“So I went from having no work to suddenly landing two shows. It’s funny how that happens.
“‘Broken Badges’ didn’t last for very long either. I went up to Canada with my family to do it and they had record-breaking rain that year. My wife and kids were so depressed and I was thankful the show didn’t get picked up. We came home for the Christmas holiday and found out that it was canceled and it was for the best. I just couldn’t bear the thought of taking them back to Canada.”
“Ghostbusters” was one of the biggest comedies of 1984 and it burnished the careers of the movie’s other stars, all of whom were white. But Hudson couldn’t get an audition after that. What was going through his mind during that period?
“If you grow up Black in America (laughs), everything that happens to you, it goes through your mind: If I wasn’t Black, this wouldn’t be happening. And sometimes you’re right, and sometimes you’re not.
“There was a different pay scale in Hollywood, especially for Black actors. I mean, I worked with white actors who had not even a fraction of my credits and they were making much more money than I made. And most of the movies I’ve done, I’m the only Black person in the cast and there would be no Black people behind the camera.
“Luckily and thankfully, in the last few years, there’s been a tremendous change and a real effort to be more diverse and give people opportunities.
“Which is why doing ‘The Family Business’ feels meaningful.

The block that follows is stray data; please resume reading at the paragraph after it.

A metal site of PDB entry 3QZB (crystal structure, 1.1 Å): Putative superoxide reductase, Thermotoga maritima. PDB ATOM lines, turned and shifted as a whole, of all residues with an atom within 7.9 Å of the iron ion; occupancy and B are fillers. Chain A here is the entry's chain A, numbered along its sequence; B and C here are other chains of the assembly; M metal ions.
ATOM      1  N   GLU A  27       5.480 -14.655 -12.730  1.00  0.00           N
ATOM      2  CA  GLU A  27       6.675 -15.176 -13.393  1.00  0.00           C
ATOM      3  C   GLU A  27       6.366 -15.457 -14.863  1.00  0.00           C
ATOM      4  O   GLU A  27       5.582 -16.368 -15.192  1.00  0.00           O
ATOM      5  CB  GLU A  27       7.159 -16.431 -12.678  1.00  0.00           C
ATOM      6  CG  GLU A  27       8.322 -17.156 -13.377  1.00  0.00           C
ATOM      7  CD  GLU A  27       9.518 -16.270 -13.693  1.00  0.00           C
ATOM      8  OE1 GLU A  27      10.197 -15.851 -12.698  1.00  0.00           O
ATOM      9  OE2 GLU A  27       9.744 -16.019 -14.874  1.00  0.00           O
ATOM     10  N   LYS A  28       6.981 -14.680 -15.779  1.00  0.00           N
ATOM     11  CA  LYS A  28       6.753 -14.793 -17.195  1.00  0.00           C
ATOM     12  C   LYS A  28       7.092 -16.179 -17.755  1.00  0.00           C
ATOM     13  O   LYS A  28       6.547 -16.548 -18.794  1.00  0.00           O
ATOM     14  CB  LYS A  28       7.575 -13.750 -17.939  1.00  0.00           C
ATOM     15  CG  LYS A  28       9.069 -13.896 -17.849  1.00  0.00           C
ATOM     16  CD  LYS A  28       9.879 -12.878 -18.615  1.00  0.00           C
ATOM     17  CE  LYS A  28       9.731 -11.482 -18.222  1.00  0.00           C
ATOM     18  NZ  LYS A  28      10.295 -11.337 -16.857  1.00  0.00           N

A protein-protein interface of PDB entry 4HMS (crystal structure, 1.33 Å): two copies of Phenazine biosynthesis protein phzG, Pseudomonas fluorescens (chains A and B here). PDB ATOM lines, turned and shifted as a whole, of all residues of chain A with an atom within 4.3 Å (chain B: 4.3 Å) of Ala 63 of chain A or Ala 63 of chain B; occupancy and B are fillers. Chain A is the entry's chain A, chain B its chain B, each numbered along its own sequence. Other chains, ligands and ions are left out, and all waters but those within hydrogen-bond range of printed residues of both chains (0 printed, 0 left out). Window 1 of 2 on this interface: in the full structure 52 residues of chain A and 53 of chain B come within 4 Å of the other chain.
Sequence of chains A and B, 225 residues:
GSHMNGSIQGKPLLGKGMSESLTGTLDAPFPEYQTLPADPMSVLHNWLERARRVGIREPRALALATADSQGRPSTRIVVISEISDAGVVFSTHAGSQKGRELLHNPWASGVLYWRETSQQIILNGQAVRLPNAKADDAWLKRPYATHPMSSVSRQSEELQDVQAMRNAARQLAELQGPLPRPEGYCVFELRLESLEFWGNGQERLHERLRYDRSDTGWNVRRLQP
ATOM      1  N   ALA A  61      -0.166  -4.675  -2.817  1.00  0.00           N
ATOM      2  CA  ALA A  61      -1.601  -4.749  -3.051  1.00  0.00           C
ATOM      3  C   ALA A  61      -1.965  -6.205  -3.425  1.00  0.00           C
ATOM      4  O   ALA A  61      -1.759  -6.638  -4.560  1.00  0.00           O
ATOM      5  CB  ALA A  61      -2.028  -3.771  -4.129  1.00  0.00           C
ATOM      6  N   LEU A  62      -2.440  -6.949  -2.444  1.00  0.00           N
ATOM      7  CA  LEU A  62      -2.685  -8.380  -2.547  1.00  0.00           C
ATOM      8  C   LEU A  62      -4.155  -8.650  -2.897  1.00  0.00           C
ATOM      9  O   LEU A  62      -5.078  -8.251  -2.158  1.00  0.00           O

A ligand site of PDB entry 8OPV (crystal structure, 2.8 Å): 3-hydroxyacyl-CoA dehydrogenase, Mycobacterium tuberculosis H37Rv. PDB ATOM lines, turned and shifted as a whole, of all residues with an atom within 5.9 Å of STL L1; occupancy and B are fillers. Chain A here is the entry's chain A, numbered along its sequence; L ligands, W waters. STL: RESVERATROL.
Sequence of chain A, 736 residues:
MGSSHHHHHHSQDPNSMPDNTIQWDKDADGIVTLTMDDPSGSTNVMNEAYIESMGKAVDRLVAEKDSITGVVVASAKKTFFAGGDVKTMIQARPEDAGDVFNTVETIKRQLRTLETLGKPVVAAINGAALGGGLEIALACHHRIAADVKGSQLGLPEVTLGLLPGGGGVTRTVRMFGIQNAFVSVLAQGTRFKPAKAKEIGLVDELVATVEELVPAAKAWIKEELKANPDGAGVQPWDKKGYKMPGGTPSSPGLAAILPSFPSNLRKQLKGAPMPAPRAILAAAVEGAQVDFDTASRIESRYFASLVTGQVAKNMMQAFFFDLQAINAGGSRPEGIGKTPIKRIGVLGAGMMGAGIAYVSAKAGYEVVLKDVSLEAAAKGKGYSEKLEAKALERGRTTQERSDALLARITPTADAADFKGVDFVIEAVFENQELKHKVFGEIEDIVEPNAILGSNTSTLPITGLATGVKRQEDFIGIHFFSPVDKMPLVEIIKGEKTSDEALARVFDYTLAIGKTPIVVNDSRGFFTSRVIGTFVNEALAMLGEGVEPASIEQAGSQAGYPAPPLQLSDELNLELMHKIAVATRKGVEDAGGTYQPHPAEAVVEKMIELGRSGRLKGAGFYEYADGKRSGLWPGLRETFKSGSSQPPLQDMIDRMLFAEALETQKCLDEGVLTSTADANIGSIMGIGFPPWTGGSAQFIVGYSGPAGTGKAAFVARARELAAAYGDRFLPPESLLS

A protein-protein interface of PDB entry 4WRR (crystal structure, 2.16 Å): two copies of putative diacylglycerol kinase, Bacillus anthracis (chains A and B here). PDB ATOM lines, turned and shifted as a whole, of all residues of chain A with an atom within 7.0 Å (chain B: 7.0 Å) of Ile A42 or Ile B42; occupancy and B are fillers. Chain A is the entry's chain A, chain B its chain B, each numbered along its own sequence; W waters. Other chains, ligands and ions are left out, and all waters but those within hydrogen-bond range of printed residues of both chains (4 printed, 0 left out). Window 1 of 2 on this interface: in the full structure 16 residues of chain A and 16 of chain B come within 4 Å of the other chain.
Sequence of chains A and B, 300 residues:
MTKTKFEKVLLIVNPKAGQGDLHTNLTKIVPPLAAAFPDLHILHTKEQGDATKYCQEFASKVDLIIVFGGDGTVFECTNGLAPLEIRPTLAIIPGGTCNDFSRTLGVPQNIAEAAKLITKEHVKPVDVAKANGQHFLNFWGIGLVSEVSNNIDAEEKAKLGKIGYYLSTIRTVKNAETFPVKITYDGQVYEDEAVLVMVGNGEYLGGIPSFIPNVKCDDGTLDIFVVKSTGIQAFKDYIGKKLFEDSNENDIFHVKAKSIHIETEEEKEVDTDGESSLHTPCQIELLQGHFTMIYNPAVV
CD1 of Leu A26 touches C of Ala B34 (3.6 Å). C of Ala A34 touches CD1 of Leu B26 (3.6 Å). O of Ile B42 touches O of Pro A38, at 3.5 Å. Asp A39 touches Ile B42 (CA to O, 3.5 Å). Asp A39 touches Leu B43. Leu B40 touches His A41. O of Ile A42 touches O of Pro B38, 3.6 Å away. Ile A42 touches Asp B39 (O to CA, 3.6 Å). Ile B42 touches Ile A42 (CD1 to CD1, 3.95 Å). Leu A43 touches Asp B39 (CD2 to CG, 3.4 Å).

“Because in the old days, if I was in the movie: I’m in it and they want me there — but I don’t really get to do much because it’s not about me. It wasn’t written as a Black character and they don’t know how to write for a Black character. So it was: We want you here, but we don’t know what to do with you. Everyone else’s character would be alive, and I’m just there. Not for everything, but a lot of stuff. But it’s work.
“There was this period right after ‘Roots’ (in 1977) when everybody was so excited because it was such a huge event that everybody watched. This is going to open the door and we’re all going to be working — and it went just the opposite. I saw very talented friends struggle because there was just no work.
“I was, thankfully, one of the few who has always managed to make a living as an actor. But I’d be in movies where I’m the only Black person. I was in a movie with Jay Leno and Pat Morita called ‘Collision Course’ (from 1989) and it takes place in Detroit and we were downtown and there weren’t even any Black extras! I’m like, what’s going on?
“So sometimes we get these explosions of something new — progress — and then it backtracks. I hope we keep moving forward.”
The takeaway …
“I am the worst judge of my own work because I can get really critical of myself. I don’t know how good or bad I am, but I know I’m here for a reason.
“I’ve worked as much as I have, but I don’t have a shelf filled with Academy Awards and sometimes I’ll think: Well, geez, does that say anything about me? (laughs) But it’s really important to keep the faith — to stay in the game and keep showing up.
“And I can look back and appreciate things. I look back and see the kindness that people have always shown.”
Nina Metz is a Tribune critic